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Healthcare

Can bumps on eyelids be something alarming?

Eyelid Bumps

Eyelid bumps are small lumps which form at the edge either the upper eyelash or the lower lash line. These bumps are mostly harmful and do pose any major threat. They usually heal without any intervention or treatment but sometimes may need to be drained by the doctor. They can be painful or painless depending on the type of eyelid bump.

Types of Eyelid bumps

Eyelid bumps are formed due to issues linked to the oil glands in your eyes. These oil glands are responsible to regularly lubricate your eyes. A bump or lump forms if there is any irregularity with these glands. There are typically four kinds of eyelid bumps.

  • Stye is a red, pimple like bump on the eye also known as external Hordeolum. These are the most common type of eye bumps. Styes form when the oil glands become infected with bacteria, which also make them painful. An infection of the hair follicle from eyelashes can also cause a stye.

    They usually form along the lash line. Eyes may also swell and become sore. Styes usually disappear after a few days by themselves but you can try some home treatments to soothe them and to speed up the healing process. Warm water compressions with clean cotton pads for 5-10 minutes at a time are really helpful. This will also help reduce swelling and redness and should be repeated 3 to 5 times in a day for effective results.

  • Chalazion is similar to a stye. It is an inflammatory lesion which occurs when the oil from the oil glands thickens up and blocks the Meibomian gland. The thick oil secretion forms a hard lump which is mostly painless. Unlike styes, a chalazion can be formed along the lash line, under the upper or lower eyelids.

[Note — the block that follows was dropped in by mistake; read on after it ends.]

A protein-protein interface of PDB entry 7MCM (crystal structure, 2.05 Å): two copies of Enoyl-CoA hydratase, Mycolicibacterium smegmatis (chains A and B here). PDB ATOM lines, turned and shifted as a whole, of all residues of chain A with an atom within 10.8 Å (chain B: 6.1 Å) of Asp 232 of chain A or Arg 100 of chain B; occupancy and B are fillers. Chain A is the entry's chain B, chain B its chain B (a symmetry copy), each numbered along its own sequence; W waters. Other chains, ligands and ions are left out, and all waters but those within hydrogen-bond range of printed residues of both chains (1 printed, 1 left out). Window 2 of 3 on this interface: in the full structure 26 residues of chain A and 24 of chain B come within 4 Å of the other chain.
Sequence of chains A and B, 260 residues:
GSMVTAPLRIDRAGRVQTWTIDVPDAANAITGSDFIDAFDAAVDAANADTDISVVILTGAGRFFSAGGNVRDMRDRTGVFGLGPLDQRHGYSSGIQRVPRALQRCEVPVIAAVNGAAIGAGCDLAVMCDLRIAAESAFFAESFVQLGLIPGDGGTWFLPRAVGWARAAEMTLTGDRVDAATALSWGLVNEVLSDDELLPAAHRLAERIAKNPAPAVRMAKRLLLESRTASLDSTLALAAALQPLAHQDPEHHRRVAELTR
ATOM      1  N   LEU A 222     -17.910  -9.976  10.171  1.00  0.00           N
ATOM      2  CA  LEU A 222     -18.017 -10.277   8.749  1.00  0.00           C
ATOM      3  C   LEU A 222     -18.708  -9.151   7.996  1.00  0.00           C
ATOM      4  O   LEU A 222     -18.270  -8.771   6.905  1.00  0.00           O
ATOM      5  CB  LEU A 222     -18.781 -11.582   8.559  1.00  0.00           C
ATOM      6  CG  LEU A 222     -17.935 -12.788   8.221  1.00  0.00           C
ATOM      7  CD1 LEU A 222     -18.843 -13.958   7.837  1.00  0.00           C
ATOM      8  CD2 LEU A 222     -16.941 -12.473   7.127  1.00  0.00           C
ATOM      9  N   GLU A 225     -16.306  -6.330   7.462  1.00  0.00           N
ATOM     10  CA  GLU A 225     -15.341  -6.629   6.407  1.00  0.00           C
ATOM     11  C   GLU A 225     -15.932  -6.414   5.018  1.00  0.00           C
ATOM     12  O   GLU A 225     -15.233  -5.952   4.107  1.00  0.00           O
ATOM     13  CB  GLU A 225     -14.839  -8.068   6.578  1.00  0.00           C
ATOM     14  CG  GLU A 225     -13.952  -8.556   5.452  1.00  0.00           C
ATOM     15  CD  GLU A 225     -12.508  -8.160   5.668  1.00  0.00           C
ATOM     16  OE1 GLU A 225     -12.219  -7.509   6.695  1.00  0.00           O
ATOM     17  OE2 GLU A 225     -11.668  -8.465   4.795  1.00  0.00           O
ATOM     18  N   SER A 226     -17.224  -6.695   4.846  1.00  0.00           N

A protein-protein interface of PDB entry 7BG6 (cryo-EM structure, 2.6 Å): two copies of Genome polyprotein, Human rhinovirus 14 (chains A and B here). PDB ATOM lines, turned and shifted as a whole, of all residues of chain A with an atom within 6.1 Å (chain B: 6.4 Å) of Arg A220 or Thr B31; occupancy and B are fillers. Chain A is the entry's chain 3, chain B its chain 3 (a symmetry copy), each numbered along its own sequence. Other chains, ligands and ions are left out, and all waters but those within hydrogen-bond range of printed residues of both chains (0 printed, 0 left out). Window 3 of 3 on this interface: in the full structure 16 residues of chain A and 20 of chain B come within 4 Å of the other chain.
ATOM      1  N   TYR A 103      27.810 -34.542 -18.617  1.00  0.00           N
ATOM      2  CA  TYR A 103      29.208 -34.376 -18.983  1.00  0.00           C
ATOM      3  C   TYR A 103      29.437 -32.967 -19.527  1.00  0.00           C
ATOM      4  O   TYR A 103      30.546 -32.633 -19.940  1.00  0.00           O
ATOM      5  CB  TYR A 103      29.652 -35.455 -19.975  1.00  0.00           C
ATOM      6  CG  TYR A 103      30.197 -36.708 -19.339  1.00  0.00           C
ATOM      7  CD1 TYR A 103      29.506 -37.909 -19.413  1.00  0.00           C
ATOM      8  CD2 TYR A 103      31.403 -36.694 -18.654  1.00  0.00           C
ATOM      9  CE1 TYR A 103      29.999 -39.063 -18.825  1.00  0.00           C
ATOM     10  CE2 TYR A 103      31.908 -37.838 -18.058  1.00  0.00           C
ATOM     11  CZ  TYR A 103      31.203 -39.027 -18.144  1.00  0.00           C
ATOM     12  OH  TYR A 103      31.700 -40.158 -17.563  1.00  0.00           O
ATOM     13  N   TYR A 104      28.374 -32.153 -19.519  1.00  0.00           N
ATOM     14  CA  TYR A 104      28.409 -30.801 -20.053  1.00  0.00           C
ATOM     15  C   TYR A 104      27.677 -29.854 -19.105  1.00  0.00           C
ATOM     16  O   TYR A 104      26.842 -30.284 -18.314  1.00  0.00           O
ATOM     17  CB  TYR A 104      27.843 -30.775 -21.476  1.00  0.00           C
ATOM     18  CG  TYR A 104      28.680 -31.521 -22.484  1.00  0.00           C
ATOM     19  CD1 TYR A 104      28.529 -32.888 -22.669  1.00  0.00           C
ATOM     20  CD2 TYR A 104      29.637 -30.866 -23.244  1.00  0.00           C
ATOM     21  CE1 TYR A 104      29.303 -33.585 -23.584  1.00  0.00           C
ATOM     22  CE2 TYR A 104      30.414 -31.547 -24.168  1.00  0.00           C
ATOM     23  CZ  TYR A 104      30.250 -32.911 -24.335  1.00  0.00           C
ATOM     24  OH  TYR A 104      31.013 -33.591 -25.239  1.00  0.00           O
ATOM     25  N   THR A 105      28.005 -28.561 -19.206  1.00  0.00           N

They can be bigger than styes, growing up to the size of a pea. A big Chalazion may interfere with your vision and needs to be drained with a small incision. These type of bumps usually take time to disappear, though warm water compressions can be helpful.

    Use warm water soaked cotton pads by placing them directly on the Chalazion and moving it inwards toward your inner eye duct. The oil accumulated in the gland may drain out itself through the duct if done regularly.

  • Xanthelasma yellow bumps and are harmless. Certain deposits of fat cause lumps usually in the inner corners of the eyelids. They can also be a sign of high cholesterol levels in the blood.
  • Milia is another kind of eyelid bump. Skin produces a protein called keratin, if this protein gets trapped under the skin it forms a small white bump. Milia can occur anywhere on the body but the mostly appear around the eye region. An injury or a specific medical condition can also cause these bumps. They may disappear on their own or a doctor can remove them.

Preventive Measures

Both adults and children are prone to have styes. Though adults are more likely to get a chalazion. If a person has a chalazion, extra preventive measures should be taken to avoid them as they tend to reoccur.

Keeping your eyes clean and dirty hands away from them will help you to avoid these nasty bumps. Wash your face daily with clean clear water. Make it a habit to properly remove makeup before sleeping. Any residue substance can clog the glands.

Avoid sharing towels with other members of your family. A separate face towel is a safer and hygienic solution. Never touch your eyes with dirty hands. Always use clean hands to place contact lenses. Store your contact lenses properly in their solution and change the solution after every few days.

Sources:

https://www.health.com/eye-health/eye-bumps

https://www.medicalnewstoday.com/articles/320796.php

https://www.healthline.com/health/eyelid-bump#symptoms

 

Michelle M

Conducting research in a laboratory can often feel isolated so Lisa prefers writing about scientific research in healthcare. She contributes stories about the latest research in all fields related to health. Email: lisa@askhealthnews.com

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